If you are a Cocoa Runners subscriber, then you might just be lucky enough to get a bar from Canadian maker Soma inside your next box. A modern craft chocolate pioneer, and a makes whose chocolate we have long admired, we are delighted to finally be able to welcome Soma and its wonderful bars to the Cocoa Runners Chocolate Library.
We spoke to Cynthia and David, the couple behind Soma.
David was working as a pastry chef and Cynthia was working as an architect. We really wanted to start something small together that would combine our skills.
Being huge chocolate fanatics with a natural curiosity to invent and explore- we got bit by the cacao bug. In 2003 our little chocolate shop was conceived. We made truffles, cookies, hot chocolate, and spun gelato- but the heart of our business was making small batches of chocolate from the cacao bean. Back then we called it micro batch chocolate the term “bean to bar” had not yet surfaced.
In a small 400 square foot space in an old whisky distillery with a refurbished refiner/conche and a modified coffee roaster, we dug deep into the world of cacao and went for it. Today the fascination continues- there are big smiles on our faces every morning knowing our work day involves chocolate.
There are 2 sides to our world- the science and technical side of making a single beautiful bar that makes a specific origin of cacao sing, and the exploratory playful side of finding new ways to enjoy chocolate with new products new techniques and new ingredient combinations.
Our mission has always been to explore the possibilities of chocolate. In the most basic sense this means discovering new sources of great cacao, but also how different chocolates interact in a blend, or the impact of a new roast profile or technique. Craft chocolate making is a continuous experiment.
We started in 2003 and Soma is Cynthia Leung and David Castellan.
As all craft chocolate makers Soma is always looking for and experimenting with new origins. With the rise in chocolate makers there are more small farms growing flavour grade beans. In our factory there are approx 20 samples from new farms right now that will go through testing and evaluation.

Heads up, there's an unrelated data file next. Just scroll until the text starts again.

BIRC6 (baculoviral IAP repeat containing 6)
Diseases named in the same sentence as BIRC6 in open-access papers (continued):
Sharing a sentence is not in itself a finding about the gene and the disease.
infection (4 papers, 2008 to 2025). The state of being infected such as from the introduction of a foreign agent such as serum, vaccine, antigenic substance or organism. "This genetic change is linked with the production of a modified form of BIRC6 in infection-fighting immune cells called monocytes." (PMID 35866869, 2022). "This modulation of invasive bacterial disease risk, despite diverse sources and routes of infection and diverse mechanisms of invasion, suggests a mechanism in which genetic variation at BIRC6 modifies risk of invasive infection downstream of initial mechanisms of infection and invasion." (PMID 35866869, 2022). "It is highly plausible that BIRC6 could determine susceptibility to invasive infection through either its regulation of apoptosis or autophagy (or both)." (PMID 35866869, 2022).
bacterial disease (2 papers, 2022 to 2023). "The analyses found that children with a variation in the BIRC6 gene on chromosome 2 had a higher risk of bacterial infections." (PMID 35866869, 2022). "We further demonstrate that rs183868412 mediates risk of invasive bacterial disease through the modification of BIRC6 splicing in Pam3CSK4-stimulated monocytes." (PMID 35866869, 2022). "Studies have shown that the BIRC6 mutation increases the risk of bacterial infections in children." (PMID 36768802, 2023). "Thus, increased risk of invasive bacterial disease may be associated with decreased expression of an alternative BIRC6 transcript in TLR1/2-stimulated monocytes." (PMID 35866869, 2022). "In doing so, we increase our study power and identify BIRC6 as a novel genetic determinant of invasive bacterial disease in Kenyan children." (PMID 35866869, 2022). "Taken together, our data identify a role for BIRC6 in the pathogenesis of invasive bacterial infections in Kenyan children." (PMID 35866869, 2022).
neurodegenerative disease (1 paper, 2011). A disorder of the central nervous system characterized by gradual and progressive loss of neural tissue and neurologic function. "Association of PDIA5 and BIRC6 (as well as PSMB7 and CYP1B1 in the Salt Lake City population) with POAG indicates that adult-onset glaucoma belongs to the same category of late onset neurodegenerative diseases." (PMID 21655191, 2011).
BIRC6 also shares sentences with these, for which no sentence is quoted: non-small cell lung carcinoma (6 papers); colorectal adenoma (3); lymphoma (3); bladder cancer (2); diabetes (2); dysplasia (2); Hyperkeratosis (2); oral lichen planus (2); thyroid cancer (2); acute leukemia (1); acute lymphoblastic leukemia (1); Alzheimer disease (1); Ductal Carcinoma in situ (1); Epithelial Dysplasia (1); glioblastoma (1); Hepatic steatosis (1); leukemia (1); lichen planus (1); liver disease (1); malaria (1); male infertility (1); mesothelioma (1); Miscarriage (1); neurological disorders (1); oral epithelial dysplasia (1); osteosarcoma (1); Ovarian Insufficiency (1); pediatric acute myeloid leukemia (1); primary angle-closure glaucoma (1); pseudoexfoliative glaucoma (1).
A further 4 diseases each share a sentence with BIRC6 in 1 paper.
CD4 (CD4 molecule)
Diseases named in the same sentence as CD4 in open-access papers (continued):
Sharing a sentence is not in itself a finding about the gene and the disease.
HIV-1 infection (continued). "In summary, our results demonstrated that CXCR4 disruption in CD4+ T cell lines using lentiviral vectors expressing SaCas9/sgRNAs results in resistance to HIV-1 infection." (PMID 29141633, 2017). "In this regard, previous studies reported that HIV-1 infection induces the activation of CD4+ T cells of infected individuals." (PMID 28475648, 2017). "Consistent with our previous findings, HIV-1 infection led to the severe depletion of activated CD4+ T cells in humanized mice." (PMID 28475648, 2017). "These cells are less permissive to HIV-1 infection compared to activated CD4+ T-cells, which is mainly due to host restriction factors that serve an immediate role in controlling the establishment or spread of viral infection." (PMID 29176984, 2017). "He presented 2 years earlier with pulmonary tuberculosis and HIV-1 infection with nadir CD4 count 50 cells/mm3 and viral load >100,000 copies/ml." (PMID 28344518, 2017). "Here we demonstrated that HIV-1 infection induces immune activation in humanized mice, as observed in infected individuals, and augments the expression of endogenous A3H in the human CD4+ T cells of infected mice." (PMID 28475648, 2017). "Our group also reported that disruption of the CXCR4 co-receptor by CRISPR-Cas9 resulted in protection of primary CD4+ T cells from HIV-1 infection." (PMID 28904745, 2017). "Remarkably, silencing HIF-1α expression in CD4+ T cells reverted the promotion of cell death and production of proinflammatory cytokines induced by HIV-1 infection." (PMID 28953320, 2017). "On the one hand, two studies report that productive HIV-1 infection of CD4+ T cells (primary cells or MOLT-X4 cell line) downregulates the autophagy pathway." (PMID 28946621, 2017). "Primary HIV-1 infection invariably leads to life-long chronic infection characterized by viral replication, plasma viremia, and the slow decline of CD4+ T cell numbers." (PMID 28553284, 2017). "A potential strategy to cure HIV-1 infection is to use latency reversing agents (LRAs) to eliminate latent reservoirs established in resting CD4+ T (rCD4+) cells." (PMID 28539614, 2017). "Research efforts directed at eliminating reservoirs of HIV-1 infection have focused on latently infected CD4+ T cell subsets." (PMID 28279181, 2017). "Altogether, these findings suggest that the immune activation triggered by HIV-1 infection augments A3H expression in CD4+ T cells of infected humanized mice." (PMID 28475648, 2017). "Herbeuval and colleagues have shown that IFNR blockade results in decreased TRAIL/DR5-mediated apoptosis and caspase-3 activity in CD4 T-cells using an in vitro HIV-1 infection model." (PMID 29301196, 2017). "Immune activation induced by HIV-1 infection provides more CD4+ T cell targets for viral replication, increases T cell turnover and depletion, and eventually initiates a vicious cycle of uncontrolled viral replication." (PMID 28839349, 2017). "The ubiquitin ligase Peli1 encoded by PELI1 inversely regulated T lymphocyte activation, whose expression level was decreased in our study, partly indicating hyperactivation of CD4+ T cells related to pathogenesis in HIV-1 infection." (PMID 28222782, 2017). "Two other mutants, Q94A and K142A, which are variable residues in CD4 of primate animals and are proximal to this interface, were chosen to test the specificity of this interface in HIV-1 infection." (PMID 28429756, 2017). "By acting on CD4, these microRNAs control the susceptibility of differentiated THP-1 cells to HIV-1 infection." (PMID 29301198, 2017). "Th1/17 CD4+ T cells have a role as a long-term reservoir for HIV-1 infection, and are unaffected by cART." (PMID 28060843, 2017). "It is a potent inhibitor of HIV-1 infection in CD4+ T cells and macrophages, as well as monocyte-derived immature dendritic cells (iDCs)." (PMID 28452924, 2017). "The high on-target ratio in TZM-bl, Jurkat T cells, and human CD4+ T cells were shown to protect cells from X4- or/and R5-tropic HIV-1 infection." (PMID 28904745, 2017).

This year we will be making deeper connections at the farm level. A trip to the Caribbean will hopefully happen this year to set up a small chocolate making line for a farm we buy beans from so they can make their own bars.
More blends are in the works, with our expanding chocolate library of origins we have a lot of fun creating new flavour profiles from different origins.
On a nuttier level, our new approach to making Gianduja uses hazelnuts from Oregon and cacao beans from Jamaica. Hazelnuts are such a wonderful ingredient (apparently Europeans and Canadians share this love of hazelnuts).
With Cocoa Runners this will be the first time our bars will be sold outside of the Americas. This is a big exciting step for us.
Sourcing happens in a few different ways. Some of our beans are bought direct from the farms. Some of the rare beans or more difficult to get are bought through a broker who is a specialist in that region of origin. Some beans are bought from fellow makers within the chocolate community or traded to share origins.
Toronto is much like London there are a lot of pockets of exotic food from different countries. We love and eat a lot of different foods.
Current obsessions- David is crazy about Szechuan food his favourite dish is Dan Dan Mein, he makes and seeks out different versions from around the world. Cynthia loves an Iranian spiced lamb stew called dizi, it is meant to be slurped dunked in and shared and will warm the soul. Although we love wine, we love our rum more, in particular El Dorado from Guyana.
So many chocolate makers are doing amazing things. Such a great community to geek out with. Some stand outs- Rogue for his fanatical attention to detail. Domori as a pioneer in microbatch chocolate. Pump Street, we love his sourdough chocolate. Lonohana for the love he puts into his tree to bar chocolate.